Skip to content ↓

Types of aid: Outside scholarships and financial aid

How an outside scholarship works with your MIT Scholarship

Many MIT students receive outside scholarships. They come from a variety of sources: grants from your home state, a local business, non-profit organizations, employer tuition remissions/benefits, VA Benefits, the ROTC program, a National Merit Scholarship, or even a Pell Grant (which does not have its own application process). Any aid from a source other than MIT is considered an outside scholarship. The intent of these additional funds is that they be applied to your MIT education.

All of MIT’s financial aid is need based. This means that we award aid entirely based on your family’s demonstrated financial need. In order to be equitable, we need to be consistent in what we ask all families to pay. An outside scholarship adds to what a family has available to pay, which affects a family’s calculated need. We do not award families more financial aid than their calculated need.

With all that in mind, MIT first uses your outside scholarship to reduce or cover your student contribution (up to $5,400). Any additional money from your outside scholarship, beyond the amount of your student contribution, will reduce your MIT Scholarship. An outside scholarship cannot be used to reduce or cover the parent contribution.

Cost of Attendance minus Family Contribution equals Your Financial Aid Award

Why an outside scholarship doesn’t reduce the parent contribution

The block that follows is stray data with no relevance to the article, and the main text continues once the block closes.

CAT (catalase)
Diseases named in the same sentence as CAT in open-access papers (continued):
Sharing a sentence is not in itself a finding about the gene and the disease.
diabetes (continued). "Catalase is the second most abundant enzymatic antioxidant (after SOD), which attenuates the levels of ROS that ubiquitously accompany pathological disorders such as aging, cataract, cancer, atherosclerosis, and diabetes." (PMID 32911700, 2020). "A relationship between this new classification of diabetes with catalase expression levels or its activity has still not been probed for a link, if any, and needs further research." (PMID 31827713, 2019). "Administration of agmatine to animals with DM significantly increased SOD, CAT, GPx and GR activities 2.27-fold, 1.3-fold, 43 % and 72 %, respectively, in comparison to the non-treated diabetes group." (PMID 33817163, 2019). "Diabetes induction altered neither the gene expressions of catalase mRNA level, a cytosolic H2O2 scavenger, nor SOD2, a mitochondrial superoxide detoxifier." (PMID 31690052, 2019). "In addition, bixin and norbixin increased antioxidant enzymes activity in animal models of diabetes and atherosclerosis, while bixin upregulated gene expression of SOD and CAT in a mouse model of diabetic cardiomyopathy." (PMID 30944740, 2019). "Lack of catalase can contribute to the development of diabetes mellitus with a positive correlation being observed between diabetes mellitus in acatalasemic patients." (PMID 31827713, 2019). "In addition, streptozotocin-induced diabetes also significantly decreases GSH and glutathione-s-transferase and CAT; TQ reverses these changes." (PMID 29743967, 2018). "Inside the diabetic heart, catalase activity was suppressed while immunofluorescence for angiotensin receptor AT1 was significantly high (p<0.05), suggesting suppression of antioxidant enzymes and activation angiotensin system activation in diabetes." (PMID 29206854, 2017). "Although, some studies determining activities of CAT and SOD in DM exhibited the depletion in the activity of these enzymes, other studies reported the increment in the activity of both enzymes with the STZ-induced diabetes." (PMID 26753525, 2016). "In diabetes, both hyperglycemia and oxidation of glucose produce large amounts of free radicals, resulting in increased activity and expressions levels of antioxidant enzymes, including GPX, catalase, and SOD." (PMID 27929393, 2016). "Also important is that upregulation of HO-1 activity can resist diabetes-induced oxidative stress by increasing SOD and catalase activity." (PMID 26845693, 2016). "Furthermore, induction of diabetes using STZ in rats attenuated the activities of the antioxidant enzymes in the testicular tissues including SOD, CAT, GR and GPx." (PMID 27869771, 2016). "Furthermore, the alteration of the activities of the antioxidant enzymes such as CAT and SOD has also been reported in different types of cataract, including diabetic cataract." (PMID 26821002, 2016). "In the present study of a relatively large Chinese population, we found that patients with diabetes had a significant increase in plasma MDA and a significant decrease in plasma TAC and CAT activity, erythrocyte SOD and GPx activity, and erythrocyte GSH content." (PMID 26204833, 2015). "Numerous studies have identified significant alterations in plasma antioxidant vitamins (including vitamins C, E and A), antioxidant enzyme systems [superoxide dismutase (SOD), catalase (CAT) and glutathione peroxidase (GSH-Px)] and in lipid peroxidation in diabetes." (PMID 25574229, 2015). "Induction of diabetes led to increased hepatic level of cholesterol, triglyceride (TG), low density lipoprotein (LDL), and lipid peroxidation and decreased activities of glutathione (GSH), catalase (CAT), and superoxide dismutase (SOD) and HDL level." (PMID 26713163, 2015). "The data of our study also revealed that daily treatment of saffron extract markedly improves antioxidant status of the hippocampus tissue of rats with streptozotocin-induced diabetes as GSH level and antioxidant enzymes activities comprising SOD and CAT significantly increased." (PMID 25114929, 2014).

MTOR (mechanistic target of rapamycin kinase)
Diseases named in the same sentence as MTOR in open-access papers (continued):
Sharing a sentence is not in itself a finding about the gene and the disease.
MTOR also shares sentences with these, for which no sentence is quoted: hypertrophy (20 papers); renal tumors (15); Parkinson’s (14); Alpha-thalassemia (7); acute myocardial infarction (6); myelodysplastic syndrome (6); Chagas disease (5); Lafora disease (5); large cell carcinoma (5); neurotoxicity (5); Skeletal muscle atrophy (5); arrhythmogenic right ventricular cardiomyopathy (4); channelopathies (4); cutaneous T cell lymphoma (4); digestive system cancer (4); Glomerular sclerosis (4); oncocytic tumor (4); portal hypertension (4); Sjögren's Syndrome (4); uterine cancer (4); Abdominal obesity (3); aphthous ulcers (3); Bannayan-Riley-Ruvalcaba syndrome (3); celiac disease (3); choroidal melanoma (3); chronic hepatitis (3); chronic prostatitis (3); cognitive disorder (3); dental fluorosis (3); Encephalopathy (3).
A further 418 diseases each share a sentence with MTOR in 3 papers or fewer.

All families are in different situations: some have many resources while others may have very little. Some families obtain resources through employment, while others obtain them through investment earnings, access to assets, or external scholarship funds.

MIT’s policy to cap financial aid at a student’s calculated need while allowing outside aid to also reduce the student contribution is embedded in our strong belief that need-based, rather than merit-based aid, is a more equitable way to distribute financial aid dollars. This allows MIT to maximize available funds for the families that need it most.

Once we calculate how much a family can afford to pay for college expenses—by taking account of their available resources—we take the difference between the family contribution and the total cost of attendance and cover the difference with financial aid. This is called meeting full need. By only awarding need-based aid, we can use our resources in the most efficient way possible to support the financial need of all our students. Therefore, your outside scholarship, after reducing or covering the amount of your student contribution, must reduce your MIT Scholarship so that your total aid is not greater than your total demonstrated need or the total cost of attendance.

Please note: Families whose total income is less than $75,000, with typical assets, are not expected to contribute toward their student’s MIT education.

What you can do if your outside scholarship is more than your student contribution

If your outside aid, which includes the Pell Grant, is greater than your student contribution, we encourage you to contact your financial aid counselor. You may be able to use a portion of your outside scholarships toward the one-time purchase of a computer or to pay for the MIT Student Health Insurance Plan before reducing your MIT Scholarship. You may also want to contact your scholarship organization to see if they can postpone sending the funds for a future academic year that may be more advantageous.

All VA education benefits are treated like outside scholarships, including any housing and book stipends. Any additional money from your VA education benefits, beyond the amount of your student contribution, will reduce your MIT Scholarship.